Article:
The Great Red Snapper Count Report is Here
Three years, 80 scientists, days of footage, and the results are in! The Great Red Snapper Count estimates that there are more than 118 million Red Snapper in the U.S. waters of the Gulf of Mexico. This finding is the culmination of an unprecedented new population assessment led by the Harte Research Institute for Gulf of Mexico Studies (HRI) at Texas A&M University-Corpus Christi. Previous estimates by federal fisheries officials put the population at about 36 million red snapper — meaning this new absolute abundance estimate may potentially change the way the Gulf of Mexico fishery is managed by federal and state officials. The greater estimate is mostly attributed to a major new discovery of a “cryptic biomass” of fish caught over the uncharacterized open bottom habitat in the Gulf. To learn more about the project and the results, click on the file links below.
Note: Subsequent to our final report, we have received requests to re-run our analyses under a variety of different scenarios than what was specified in the original Request for Proposals. Where possible and practical, we have done the re-analyses. The associated documents contain the details and results of these re-runs.
1. SEFSC re-analyses of FL uncharacterized bottom using the random forest model (September 2021)
Outreach and Public Education Materials
Project Fact Sheet #6 - Project Results
Project Fact Sheet #5 - Tagging Study
Project Fact Sheet #4 - Depletion Studies
Project Fact Sheet #3 - Direct Visual Counts
Project Fact Sheet #2 - Habitat Classification
Project Fact Sheet #1 - Project Overview
Project Synopsis - MSU Extension
Mississippi-Alabama Press Release
(images courtesy of: Center for Sportfish Science and Conservation, Brian Jones, David Hay Jones)
What is the problem with Red Snapper in the Gulf of Mexico?
Red snapper (Lutjanus campechanus) is perhaps the most economically valuable and culturally relevant fishery in the U.S. Gulf of Mexico. The trends in fishing activity over the past 150 years have led to a depleted stock, which is now under a rebuilding plan. As the stock continues to show signs of recovery, fishermen are seeing more (and larger) red snapper in the population; however, the spawning potential of the population (the number of eggs produced by reproductively active females) is still lower than the rebuilding target. The conundrum caused by a population that is rapidly rebuilding, but has not yet met its rebuilding target (the biomass needed for long-term sustainable yield), has led to discontent among some user groups. Hearing the frustration from their constituents, lawmakers took action.
What is The Great Red Snapper Count?
In 2016, Congress made funding available to independently estimate the population size of U.S. Gulf of Mexico red snapper. A total of $10 million was awarded by Mississippi-Alabama Sea Grant for a two-year project, which will run from 2017 – 2019. The project, officially titled 'Estimating the absolute abundance of red snapper in the U.S. Gulf of Mexico,' but better known as the Great Red Snapper Count, aimed to estimate the population size of red snapper in U.S. waters of the Gulf of Mexico. This evaluation was conducted separately from the assessment process employed by the Gulf of Mexico Fishery Management Council through the SEDAR process. The project was led by a well-integrated, multidisciplinary team of 21 investigators, which was comprised of leading fisheries experts from the Gulf region and beyond. A suite of methods, including habitat classification, direct visual counts, depletion surveys, and a high-reward tagging study, was used across the entire U.S. Gulf of Mexico.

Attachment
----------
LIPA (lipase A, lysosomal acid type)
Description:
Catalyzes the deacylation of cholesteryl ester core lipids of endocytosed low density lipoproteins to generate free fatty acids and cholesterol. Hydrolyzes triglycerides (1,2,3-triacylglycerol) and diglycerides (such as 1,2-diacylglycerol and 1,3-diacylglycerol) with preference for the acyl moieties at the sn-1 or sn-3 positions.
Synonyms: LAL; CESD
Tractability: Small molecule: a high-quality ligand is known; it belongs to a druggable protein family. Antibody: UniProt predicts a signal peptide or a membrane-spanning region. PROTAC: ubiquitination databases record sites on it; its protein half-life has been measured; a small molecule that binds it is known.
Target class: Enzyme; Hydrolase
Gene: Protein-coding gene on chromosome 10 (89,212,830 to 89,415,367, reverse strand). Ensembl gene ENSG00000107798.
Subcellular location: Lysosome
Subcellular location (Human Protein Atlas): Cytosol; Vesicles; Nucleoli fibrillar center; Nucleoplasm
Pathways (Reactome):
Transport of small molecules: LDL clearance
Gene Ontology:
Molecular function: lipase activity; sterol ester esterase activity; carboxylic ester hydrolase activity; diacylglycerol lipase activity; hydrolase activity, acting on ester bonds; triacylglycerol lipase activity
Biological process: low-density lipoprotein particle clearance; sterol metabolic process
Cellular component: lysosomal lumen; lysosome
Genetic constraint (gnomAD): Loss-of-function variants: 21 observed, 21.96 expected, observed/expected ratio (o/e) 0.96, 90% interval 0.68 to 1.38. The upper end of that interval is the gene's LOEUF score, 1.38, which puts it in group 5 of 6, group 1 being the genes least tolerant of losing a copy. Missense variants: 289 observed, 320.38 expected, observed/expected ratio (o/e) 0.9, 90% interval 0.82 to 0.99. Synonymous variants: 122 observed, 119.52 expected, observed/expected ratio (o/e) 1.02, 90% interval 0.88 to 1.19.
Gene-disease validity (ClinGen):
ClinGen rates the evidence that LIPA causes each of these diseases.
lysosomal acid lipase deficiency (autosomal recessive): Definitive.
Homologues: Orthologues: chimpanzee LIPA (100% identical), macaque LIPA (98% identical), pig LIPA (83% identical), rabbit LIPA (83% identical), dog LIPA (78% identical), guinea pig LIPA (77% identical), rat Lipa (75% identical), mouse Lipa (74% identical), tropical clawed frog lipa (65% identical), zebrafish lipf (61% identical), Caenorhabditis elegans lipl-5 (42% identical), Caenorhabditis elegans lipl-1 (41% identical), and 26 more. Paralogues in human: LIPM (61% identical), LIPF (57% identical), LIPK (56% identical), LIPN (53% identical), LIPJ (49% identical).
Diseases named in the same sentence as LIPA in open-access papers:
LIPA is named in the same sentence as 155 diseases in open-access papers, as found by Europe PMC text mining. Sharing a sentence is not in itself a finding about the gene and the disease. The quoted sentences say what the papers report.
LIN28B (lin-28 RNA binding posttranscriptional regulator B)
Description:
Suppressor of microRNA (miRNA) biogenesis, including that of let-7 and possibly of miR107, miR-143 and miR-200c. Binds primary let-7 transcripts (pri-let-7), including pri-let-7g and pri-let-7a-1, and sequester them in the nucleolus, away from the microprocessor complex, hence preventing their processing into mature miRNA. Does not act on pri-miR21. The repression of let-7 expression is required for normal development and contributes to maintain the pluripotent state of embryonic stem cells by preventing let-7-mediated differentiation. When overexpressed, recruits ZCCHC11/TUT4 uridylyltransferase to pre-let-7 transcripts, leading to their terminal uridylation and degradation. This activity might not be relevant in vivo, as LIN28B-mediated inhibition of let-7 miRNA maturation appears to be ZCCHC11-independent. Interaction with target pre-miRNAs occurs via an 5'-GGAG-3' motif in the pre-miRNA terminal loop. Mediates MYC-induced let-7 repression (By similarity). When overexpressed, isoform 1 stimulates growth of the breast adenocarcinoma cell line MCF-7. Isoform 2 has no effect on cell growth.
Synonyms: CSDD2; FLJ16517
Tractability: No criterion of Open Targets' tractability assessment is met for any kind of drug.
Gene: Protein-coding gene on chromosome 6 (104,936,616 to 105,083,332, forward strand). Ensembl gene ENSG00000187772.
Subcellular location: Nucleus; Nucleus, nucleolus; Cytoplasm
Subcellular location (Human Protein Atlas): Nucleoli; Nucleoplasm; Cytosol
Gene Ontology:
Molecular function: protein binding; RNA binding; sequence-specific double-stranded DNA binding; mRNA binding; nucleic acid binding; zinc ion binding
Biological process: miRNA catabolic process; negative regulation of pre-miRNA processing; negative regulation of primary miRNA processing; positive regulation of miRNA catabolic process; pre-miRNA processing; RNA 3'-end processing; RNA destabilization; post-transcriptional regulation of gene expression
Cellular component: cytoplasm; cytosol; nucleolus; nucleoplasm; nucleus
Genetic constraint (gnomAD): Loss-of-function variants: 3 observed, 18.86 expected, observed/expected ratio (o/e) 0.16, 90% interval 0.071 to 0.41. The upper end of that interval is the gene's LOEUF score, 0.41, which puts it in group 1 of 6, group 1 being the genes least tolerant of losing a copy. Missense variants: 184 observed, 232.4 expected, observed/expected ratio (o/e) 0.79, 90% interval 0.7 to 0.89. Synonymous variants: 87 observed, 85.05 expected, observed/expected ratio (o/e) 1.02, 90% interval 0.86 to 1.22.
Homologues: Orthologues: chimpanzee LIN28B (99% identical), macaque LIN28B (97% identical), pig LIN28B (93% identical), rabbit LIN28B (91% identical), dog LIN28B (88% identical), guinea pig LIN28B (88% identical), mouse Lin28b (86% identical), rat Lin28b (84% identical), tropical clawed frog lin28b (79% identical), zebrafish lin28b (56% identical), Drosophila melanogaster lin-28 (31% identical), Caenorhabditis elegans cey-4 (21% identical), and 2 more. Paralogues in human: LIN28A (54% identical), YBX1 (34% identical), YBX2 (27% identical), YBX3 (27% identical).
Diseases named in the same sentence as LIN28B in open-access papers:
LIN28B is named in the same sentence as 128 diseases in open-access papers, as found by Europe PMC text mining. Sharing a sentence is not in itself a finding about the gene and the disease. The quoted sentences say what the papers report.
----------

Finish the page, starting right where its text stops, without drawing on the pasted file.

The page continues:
The Future of Gulf Red Snapper
The Great Red Snapper Count provides an independent estimate (separate from the stock assessment-derived estimate) of red snapper abundance in the U.S. Gulf of Mexico. Results from this study will be compared with stock assessment results to examine what accounts for any differences observed. This project represents a unique opportunity to bolster the stock assessment-derived estimate of red snapper abundance in the U.S. Gulf of Mexico, with the goal of ensuring the most robust management possible for this iconic fishery species.
Tagged Fish FAQ:
What should I do if I catch a tagged fish?
- Clip the tag off and keep it somewhere safe
- Record the date and coordinates of when and where the fish was caught
- Record the fish's length and weight
What is the process for reporting my tagged fish?
- Call the phone number printed on the tag **Tagging hotline hours are Mon-Fri 9am-5pm CDT
- You will be asked to complete a 5-minute phone survey about your trip and the fish you caught
- You will also be asked to mail in the tag
What if my call goes to voicemail?
- Your call may go to voicemail if there is a high call volume or if it is outside of 9am-5pm CDT
- Please leave a voicemail with your name and phone number
- Your call will be returned within three business days